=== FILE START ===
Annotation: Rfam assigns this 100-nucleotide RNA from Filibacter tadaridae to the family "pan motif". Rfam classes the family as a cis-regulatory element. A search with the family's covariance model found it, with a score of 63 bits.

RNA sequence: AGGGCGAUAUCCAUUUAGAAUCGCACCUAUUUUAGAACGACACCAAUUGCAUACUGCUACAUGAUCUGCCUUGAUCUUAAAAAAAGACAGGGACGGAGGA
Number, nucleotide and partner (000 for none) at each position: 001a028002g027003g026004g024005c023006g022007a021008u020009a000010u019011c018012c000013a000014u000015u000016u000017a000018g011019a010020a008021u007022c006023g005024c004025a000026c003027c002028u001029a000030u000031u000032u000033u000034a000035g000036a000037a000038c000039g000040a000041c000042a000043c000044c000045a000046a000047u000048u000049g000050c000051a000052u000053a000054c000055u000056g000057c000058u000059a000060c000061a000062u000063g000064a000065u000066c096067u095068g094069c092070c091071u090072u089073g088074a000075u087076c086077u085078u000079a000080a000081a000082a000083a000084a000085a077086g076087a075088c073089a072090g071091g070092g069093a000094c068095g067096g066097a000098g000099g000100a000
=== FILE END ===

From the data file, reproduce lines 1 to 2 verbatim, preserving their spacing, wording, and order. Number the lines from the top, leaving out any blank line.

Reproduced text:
Annotation: Rfam assigns this 100-nucleotide RNA from Filibacter tadaridae to the family "pan motif". Rfam classes the family as a cis-regulatory element. A search with the family's covariance model found it, with a score of 63 bits.

RNA sequence: AGGGCGAUAUCCAUUUAGAAUCGCACCUAUUUUAGAACGACACCAAUUGCAUACUGCUACAUGAUCUGCCUUGAUCUUAAAAAAAGACAGGGACGGAGGA